Last summer 152 F1 hybrid plants of maize x diploid perennial teosinte were grown in the field. The maize parent included three varieties: Chuen-Hwa, Tze-Tao-Shwei, 80-105. All of them came from China. When the plants were five weeks old, variations in vigor were apparent from cross to cross. For example, F1 plants of the cross Chuen-Hwa x diploid perennial teosinte were the most vigorous individuals and those of 80-105 x diploid perennial teosinte were the least vigorous group in terms of number of tillers produced as well as plant height. When the plants were 10 weeks old, 50 percent of the plants for each cross, approximately 25 clones, were cut off and weighed together. It was found that the cross Chuen-Hwa x diploid perennial teosinte also produced the largest fresh weight. On the average each clone weighed about 5000 grams, which is about six times the weights of the parental varieties. It was also observed that this cross produced the largest number of tillers per clone. One week after cuttings, almost 100 percent of the root stocks (rhizomes) regenerated into young shoots. Again the regenerations of the cross Chuen-Hwa x diploid perennial teosinte were the most profuse. In contrast, none of the parental maize stocks were capable of regenerations. Since regeneration of grasses is a reliable indicator of perennialism, it appears reasonable to say that the F1 hybrids of the above crosses are perennial. On the basis of this observation that all of the hybrids of the crosses were perennial, it seems that the perennial attribute is dominant.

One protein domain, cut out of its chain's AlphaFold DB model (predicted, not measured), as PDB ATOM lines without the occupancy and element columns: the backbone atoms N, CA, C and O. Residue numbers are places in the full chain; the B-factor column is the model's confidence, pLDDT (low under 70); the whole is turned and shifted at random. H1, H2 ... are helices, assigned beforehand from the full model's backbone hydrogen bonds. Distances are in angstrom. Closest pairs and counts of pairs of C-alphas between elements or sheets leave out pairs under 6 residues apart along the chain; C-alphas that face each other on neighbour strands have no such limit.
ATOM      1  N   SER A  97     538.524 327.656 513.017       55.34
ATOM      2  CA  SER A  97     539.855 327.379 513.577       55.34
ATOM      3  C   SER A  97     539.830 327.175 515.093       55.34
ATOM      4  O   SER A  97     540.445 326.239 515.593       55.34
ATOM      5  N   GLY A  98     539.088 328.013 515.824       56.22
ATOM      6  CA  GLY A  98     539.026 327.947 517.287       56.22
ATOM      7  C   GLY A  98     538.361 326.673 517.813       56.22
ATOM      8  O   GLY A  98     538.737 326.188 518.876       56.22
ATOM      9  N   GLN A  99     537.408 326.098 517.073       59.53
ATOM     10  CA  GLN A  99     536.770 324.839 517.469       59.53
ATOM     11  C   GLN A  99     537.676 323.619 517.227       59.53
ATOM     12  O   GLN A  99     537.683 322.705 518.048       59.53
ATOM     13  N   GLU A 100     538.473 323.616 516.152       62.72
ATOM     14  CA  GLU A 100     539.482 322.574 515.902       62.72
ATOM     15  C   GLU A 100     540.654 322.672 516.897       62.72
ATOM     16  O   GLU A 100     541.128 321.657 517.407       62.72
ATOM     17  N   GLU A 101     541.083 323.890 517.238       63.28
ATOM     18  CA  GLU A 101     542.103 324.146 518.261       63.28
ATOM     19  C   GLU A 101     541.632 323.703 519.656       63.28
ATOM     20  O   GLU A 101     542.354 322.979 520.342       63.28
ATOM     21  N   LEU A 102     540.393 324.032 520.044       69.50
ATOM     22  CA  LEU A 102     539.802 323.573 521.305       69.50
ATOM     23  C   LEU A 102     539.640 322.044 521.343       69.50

Shaver (1964, 1967) found that F1 plants of 4n maize x 4n perennial teosinte were annual and he proposed that the perennialism in the 4n teosinte was governed by a single recessive gene (pe). If this gene became homozygous in a 20-chromosome maize by going through breeding procedures, it exerted lethal effect. In the last few years, we have crossed 4n perennial teosinte with diploid maize and the teosinte was employed as seed-parent. It was consistently observed that the triploid F1 hybrids, with two genomes from teosinte and one from maize, were perennial. During summer months, each clone produced profuse grassy tillers. Some of the clones were maintained for more than five years by transferring them to the greenhouse in the winter. However, if they were left in the experimental field here in the Boston area, they died in the winter. Hence, the above suggests that perennialism in 4n teosinte is quantitatively inherited. A triploid plant possessing two perennial genomes manifested perennial habit.
Male inflorescences of three to five F1 hybrids of each of the aforementioned crosses were collected and fixed with aceto-alcohol fixative. By standard aceto-carmine squash technique, it was found that all the terminal knobs of the chromosomes of the teosinte parent were present. No chromosome aberrations of any kind were identified. However, univalents at diakinesis, laggards at anaphases I and II of the microsporocyte divisions were observed. When pollen fertility of the F1 plants was examined with the aceto-carmine staining procedure, it showed that more than 90% of the pollen grains were normal or fertile. In order to have advanced generations of the crosses, the F1 hybrids were backcrossed as seed parent to the maize parental variety. The percentage of seed set was above 60.
Y. C. Ting and M. K. Yu
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